Michigan Tech News

New Henes Gift Enables First Step Toward Institute of Quantum Phenomena at Michigan Tech

 

Last Modified 12:57 PM, October 28, 2010

906-487-4521, 

By Jennifer Donovan

Interactions between photons and molecules.

Interactions between photons and molecules.
Photo: Prof. Jacek Borysow, Physics Dept., Michigan Tech

October 28, 2010—

Michigan Technological University’s Physics Department sees itself poised on the brink of greatness.  Richard and Elizabeth Henes agree.  Longtime and generous supporters of Michigan Tech, the couple has donated another $700,000 to the University to upgrade research facilities in Fisher Hall, including infrastructure improvements.  

“This latest gift will help Michigan Tech continue to build an outstanding physics department that is working at the cutting edge of modern physics,” said University President Glenn D. Mroz.  Building and improving our facilities helps attract and retain researchers at the forefront of their fields, he explained. Both goals are priorities of a $200 million capital campaign now under way.

Michigan Tech currently has interdisciplinary strengths across the university in areas of quantum phenomena, largely nanotechnology and computing.  This new gift will set the stage for greater emphasis i n the area where quantum physics meets biology.  This interdisciplinary work will define this century’s advances in technology. 

The Department of Physics is already making quite a reputation for itself. “Physics is one of the most research-active departments in the College of Sciences and Arts,” said Ravindra Pandey, chair of physics. “Three of Michigan Tech’s last four annual faculty research awards have gone to physics researchers. “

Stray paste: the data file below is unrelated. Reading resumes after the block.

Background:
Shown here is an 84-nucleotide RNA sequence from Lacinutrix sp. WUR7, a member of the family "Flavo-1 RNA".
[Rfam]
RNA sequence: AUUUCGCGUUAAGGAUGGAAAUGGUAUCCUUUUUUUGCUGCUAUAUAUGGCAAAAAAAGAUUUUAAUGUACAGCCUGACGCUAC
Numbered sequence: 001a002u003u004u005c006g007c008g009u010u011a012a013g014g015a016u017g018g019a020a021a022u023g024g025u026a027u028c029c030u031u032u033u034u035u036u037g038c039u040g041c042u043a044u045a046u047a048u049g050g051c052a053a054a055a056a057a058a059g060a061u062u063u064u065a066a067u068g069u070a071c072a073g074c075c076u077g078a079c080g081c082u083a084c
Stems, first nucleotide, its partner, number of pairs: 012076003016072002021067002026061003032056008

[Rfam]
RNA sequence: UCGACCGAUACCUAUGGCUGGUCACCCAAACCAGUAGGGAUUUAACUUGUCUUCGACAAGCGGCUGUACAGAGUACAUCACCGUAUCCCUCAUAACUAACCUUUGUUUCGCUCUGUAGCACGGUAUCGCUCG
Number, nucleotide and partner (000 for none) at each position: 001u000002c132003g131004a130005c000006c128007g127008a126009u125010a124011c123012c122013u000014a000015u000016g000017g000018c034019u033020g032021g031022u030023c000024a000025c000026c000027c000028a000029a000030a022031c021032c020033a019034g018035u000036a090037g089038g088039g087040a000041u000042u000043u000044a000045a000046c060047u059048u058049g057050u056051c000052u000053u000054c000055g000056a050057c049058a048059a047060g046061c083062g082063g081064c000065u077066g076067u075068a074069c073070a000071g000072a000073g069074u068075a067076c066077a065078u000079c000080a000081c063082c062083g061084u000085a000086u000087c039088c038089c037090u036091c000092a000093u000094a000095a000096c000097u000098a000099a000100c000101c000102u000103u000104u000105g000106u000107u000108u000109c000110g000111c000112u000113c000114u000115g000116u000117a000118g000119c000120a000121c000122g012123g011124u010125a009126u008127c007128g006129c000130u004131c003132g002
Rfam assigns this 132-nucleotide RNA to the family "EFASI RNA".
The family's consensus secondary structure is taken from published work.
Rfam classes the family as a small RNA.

“We are deeply grateful to Mr. and Mrs. Henes for providing state-of-the-art research facilities where our faculty and students can pursue 21st century physics, involving quantum mechanics,” Pandey said. “Their gift creates an unprecedented opportunity to advance quantum physics research at Michigan Tech.

The gift is the first step toward establishing a Henes Institute of Quantum Phenomena. Its mission will be to provide national leadership in investigation of processes linked together on the interdisciplinary theme of “quantum world,” said Pandey.

Henes, a mechanical engineering alumnus, and his wife have also endowed a chair in mechanical engineering and a professorship in mathematical sciences, as well as an endowed scholarship at Michigan Tech. Shuanglin Zhang holds the Richard and Elizabeth Henes Professorship in Mathematical Sciences. A search is under way to fill the Richard and Elizabeth Henes Chair in Mechanical Engineering with an emphasis on energy systems, as part of a current Strategic Faculty Hiring Initiative in Next Generation Energy Systems.

A native of Menominee, Mich., Henes earned a Bachelor of Science in Mechanical Engineering from Michigan Tech in 1948, followed by a law degree from the University of Michigan. After moving to Arizona, he founded Henes Manufacturing Company, Henes Products and Henes Stamping. He also became a successful real estate investor in Phoenix.  He and his wife now divide their time between Paradise Valley and Flagstaff, Ariz.

The couple is committed to helping the University prepare the next generation to compete in a demanding technological world.

" I believe that advances in physics and math will provide the basic information to support technical advances in all areas at Michigan Tech,” said Henes. “I would really like to see this happen.” 

Michigan Technological University (www.mtu.edu) is a leading public research university developing new technologies and preparing students to create the future for a prosperous and sustainable world. Michigan Tech offers more than 130 undergraduate and graduate degree programs in engineering; forest resources; computing; technology; business; economics; natural, physical and environmental sciences; arts; humanities; and social sciences.